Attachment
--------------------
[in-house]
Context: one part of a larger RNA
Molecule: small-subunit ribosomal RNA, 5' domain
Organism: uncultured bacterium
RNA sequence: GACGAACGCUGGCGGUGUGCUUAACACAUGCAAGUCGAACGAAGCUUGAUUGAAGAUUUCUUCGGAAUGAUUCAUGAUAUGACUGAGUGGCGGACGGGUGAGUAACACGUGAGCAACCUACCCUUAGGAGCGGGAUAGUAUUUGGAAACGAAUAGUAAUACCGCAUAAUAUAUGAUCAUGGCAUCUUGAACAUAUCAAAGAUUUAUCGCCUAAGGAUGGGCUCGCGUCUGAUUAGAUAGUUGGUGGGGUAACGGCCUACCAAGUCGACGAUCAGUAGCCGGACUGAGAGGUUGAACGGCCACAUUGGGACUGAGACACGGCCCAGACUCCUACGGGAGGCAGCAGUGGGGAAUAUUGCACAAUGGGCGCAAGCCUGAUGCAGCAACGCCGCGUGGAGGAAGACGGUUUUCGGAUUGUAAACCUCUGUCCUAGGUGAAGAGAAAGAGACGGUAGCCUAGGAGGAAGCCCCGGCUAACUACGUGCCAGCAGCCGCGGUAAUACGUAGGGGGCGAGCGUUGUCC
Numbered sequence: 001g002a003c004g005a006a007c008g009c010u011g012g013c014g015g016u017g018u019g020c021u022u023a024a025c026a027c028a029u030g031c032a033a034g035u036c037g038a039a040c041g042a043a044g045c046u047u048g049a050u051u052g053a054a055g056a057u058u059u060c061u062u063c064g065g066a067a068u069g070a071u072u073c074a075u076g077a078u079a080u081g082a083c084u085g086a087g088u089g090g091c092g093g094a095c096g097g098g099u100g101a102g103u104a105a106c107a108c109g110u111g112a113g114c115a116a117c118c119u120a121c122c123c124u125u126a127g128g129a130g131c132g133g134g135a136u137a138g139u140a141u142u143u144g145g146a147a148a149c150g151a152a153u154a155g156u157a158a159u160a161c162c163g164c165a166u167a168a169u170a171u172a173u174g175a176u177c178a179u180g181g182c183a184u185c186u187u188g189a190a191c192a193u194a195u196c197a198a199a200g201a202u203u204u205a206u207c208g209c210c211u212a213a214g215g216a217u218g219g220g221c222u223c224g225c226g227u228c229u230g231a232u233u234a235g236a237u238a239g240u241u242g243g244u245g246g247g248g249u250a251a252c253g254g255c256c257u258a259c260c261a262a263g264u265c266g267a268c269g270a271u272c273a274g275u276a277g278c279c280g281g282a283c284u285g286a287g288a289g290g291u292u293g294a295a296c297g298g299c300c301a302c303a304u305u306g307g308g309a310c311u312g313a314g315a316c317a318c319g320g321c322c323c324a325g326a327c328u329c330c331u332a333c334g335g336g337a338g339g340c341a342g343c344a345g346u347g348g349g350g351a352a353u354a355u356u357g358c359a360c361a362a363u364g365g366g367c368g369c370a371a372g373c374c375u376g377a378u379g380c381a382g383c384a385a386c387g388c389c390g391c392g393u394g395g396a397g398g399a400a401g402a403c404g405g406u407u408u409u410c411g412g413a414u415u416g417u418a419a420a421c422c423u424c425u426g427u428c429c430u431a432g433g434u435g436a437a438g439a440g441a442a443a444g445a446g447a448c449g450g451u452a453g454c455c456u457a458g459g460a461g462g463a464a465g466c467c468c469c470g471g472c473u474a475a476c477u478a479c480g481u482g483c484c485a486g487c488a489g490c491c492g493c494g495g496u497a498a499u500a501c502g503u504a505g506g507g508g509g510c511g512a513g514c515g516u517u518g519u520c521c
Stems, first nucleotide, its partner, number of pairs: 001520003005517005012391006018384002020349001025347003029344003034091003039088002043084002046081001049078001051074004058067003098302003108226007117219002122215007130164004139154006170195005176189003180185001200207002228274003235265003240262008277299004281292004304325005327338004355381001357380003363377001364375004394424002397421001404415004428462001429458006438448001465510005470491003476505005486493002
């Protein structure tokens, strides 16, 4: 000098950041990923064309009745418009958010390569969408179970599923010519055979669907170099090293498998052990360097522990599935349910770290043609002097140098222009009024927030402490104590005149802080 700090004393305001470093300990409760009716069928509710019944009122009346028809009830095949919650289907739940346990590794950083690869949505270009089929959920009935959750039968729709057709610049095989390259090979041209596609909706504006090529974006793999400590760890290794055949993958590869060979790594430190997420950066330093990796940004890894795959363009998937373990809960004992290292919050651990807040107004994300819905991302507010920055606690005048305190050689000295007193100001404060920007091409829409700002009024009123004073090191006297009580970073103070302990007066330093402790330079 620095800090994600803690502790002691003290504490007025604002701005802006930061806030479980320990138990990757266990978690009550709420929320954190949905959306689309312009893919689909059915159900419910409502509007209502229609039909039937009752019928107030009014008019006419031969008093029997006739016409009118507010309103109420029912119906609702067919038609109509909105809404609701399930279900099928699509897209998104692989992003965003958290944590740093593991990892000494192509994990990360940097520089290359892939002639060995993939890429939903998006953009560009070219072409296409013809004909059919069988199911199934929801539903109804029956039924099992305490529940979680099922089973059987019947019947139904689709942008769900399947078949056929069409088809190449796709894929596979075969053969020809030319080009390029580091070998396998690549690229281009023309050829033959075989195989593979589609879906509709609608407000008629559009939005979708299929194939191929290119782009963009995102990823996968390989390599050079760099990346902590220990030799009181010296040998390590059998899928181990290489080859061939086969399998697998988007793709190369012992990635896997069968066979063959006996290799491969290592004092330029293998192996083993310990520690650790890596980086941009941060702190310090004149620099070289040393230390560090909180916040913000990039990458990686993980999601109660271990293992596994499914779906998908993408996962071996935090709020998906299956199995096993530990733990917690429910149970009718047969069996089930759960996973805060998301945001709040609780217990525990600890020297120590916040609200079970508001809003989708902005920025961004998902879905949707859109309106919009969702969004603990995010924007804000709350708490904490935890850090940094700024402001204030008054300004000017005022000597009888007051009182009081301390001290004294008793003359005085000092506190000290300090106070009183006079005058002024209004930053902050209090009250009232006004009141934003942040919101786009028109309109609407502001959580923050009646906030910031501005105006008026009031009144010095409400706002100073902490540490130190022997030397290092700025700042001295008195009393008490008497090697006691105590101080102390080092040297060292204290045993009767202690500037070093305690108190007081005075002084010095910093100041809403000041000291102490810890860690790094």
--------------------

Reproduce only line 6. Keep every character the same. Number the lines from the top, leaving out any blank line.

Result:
Numbered sequence: 001g002a003c004g005a006a007c008g009c010u011g012g013c014g015g016u017g018u019g020c021u022u023a024a025c026a027c028a029u030g031c032a033a034g035u036c037g038a039a040c041g042a043a044g045c046u047u048g049a050u051u052g053a054a055g056a057u058u059u060c061u062u063c064g065g066a067a068u069g070a071u072u073c074a075u076g077a078u079a080u081g082a083c084u085g086a087g088u089g090g091c092g093g094a095c096g097g098g099u100g101a102g103u104a105a106c107a108c109g110u111g112a113g114c115a116a117c118c119u120a121c122c123c124u125u126a127g128g129a130g131c132g133g134g135a136u137a138g139u140a141u142u143u144g145g146a147a148a149c150g151a152a153u154a155g156u157a158a159u160a161c162c163g164c165a166u167a168a169u170a171u172a173u174g175a176u177c178a179u180g181g182c183a184u185c186u187u188g189a190a191c192a193u194a195u196c197a198a199a200g201a202u203u204u205a206u207c208g209c210c211u212a213a214g215g216a217u218g219g220g221c222u223c224g225c226g227u228c229u230g231a232u233u234a235g236a237u238a239g240u241u242g243g244u245g246g247g248g249u250a251a252c253g254g255c256c257u258a259c260c261a262a263g264u265c266g267a268c269g270a271u272c273a274g275u276a277g278c279c280g281g282a283c284u285g286a287g288a289g290g291u292u293g294a295a296c297g298g299c300c301a302c303a304u305u306g307g308g309a310c311u312g313a314g315a316c317a318c319g320g321c322c323c324a325g326a327c328u329c330c331u332a333c334g335g336g337a338g339g340c341a342g343c344a345g346u347g348g349g350g351a352a353u354a355u356u357g358c359a360c361a362a363u364g365g366g367c368g369c370a371a372g373c374c375u376g377a378u379g380c381a382g383c384a385a386c387g388c389c390g391c392g393u394g395g396a397g398g399a400a401g402a403c404g405g406u407u408u409u410c411g412g413a414u415u416g417u418a419a420a421c422c423u424c425u426g427u428c429c430u431a432g433g434u435g436a437a438g439a440g441a442a443a444g445a446g447a448c449g450g451u452a453g454c455c456u457a458g459g460a461g462g463a464a465g466c467c468c469c470g471g472c473u474a475a476c477u478a479c480g481u482g483c484c485a486g487c488a489g490c491c492g493c494g495g496u497a498a499u500a501c502g503u504a505g506g507g508g509g510c511g512a513g514c515g516u517u518g519u520c521c